Butter with temperature control
If you don’t have Ztove and thus the ability to precisely control the temperature, this blog post can still give you insights into how butter reacts when cooking at high versus low temperatures on your stove.
What is butter made of?
Butter is made by churning heavy cream. The aim is to separate the fat, so you end up with buttermilk and butter. The butter is then rinsed with water to remove the remaining buttermilk before salt is added.
The composition of butter can vary according to the type of butter. In general butter consists of a minimum of 80% fat and has a maximum water content of 16%, the remaining butter consists of protein, lactose (milk sugar) and salt.
Butter is versatile and can be used for many things – especially if you know the temperature at the bottom of your pans and pots.
50 °C is a good temperature for melting butter. When you melt butter at 50 ºC, the milk proteins don’t take on colour. If you need melted butter to use in cakes etc., this is also the temperature to use.
58 °C is the perfect temperature to prepare butter and egg based sauces such as hollandaise and bearnaise. The butter melts easily, but the temperature is so low that you don’t risk scrambling the eggs. You can prepare the sauce nice and easy and it works every time.
75 °C is the temperature for assembling a pan-sauce with butter and for making a quick beurre monté. Add a little stock or other liquid to the pan/pot and then add cubes of butter while stirring. You’ll have a great classic sauce in 5 minutes.
95 °C is a good temperature to use for making clarified butter. At this temperature the butter will melt quickly, but the water won’t boil. This prevents the water from mixing with the fat. The whey will sink to the bottom of the pot, making it easy to separate the fat from the whey. Clarified butter can be used to make sauces like hollandaise or bearnaise.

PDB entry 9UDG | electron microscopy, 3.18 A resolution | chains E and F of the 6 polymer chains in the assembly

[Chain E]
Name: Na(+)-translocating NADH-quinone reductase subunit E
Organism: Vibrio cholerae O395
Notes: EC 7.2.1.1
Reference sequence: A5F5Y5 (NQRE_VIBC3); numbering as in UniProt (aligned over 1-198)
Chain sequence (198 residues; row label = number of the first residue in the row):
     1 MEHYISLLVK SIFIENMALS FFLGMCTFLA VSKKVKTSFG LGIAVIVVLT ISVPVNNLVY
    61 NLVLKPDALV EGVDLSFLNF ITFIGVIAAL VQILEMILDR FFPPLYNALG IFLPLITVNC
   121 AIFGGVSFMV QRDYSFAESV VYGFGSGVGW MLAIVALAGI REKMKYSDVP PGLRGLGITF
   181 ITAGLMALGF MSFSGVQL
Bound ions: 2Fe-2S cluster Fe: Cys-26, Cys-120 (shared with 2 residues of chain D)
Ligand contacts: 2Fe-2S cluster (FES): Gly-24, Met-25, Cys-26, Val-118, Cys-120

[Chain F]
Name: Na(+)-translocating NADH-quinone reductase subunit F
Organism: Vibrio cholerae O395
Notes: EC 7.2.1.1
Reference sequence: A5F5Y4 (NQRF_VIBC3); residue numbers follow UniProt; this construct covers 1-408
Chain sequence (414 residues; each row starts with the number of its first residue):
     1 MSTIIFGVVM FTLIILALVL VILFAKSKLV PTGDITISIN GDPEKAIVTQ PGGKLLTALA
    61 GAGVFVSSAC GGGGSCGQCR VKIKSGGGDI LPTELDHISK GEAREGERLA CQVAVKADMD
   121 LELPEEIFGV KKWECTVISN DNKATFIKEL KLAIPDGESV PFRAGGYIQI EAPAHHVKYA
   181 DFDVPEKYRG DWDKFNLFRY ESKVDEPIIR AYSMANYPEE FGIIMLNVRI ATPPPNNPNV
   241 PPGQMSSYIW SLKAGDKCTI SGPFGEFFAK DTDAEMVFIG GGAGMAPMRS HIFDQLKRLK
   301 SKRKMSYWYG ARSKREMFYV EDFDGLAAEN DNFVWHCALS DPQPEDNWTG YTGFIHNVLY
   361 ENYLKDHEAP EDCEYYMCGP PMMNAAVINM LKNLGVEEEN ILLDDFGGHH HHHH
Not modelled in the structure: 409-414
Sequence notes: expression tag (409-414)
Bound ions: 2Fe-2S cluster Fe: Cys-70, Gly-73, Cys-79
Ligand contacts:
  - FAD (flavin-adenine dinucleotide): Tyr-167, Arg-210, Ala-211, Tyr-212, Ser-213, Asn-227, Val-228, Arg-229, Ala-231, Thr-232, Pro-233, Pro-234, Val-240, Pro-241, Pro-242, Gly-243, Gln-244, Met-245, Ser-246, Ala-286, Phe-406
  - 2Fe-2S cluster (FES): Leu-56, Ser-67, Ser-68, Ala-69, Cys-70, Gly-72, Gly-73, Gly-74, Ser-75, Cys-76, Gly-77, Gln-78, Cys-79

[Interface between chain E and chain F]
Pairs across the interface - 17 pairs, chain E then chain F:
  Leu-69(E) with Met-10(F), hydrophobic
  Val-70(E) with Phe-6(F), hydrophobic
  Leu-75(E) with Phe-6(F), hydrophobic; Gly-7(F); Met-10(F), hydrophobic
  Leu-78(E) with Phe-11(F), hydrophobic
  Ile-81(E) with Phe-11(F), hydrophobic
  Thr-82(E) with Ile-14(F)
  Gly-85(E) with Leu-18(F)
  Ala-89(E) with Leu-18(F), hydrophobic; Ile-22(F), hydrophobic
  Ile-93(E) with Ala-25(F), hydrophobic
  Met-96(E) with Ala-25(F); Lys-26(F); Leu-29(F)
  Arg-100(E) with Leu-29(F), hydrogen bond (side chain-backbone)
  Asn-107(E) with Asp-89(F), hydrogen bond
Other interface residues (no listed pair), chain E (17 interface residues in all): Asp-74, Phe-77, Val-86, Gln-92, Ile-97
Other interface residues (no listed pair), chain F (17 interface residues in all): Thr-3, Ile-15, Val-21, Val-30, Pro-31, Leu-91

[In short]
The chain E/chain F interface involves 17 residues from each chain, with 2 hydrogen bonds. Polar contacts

Medium high heat
150 °C is a good temperature to quickly remove all water from the butter, before using the butter for frying. Butter consists of around16% water, and if you want to fry in butter, it’s better to remove the water beforehand, as the water keeps the temperature down until evaporated. When the butter is cooked at high temperatures the water will make the butter splash onto your cooktop and make a mess, therefore it’s a good idea to remove the water before increasing the temperature.
160 – 175 °C is a good range for making ghee. Ghee is browned butter that is great for frying. Cook the butter for 5-6 minutes. When all the water has evaporated and the butter has browned then, strain off the fat. This gives you a type of clarified butter with a golden nutty flavour and aroma that you know from frying in butter. One of the benefits of ghee is that it doesn’t burn as easily as regular butter and can therefore be used at higher temperatures.
170 °C is the temperature at which you can fry in regular butter for about 10 minutes without burning the butter. The rule of thumb is that for each 10 °C temperature increase, you can cook for half as long and for each 10 °C decrease, you can cook for twice as long.In other words, if you cook at 170 ºC you can cook for 10 minutes and at 160 ºC you can cook for 20 minutes before the butter starts to burn.
170 – 180 °C are particularly interesting temperatures, as many portion-sized pieces of meat and fish will be done in 5-10 minutes. Therefore, you can fry them in butter. You may want to set the “default” temperature of your pan to 170-180 ºC in the app, as this is the range for what is normally considered “frying temperature”, and most food can be fried nicely at this temperature.
190 °C is a high temperature for butter. Theoretically, you can’t cook much more than a few minutes at this temperature before the butter starts to burn. However, it’s still a good temperature for some things, for example breaded fish or other breaded items. This is because breading primarily consists of flour, which needs a relatively high temperature before it browns. It’s a good idea to remove all butter between each batch of fish, and wipe the pan off with paper towels to remove any browned residue.
200 °C + is a very high temperature for butter. If you need to brown something hard, 200°C is a fine temperature. But you need to start with oil and first add butter for the last minute or two. Like when you’re frying a steak, otherwise the butter will burn.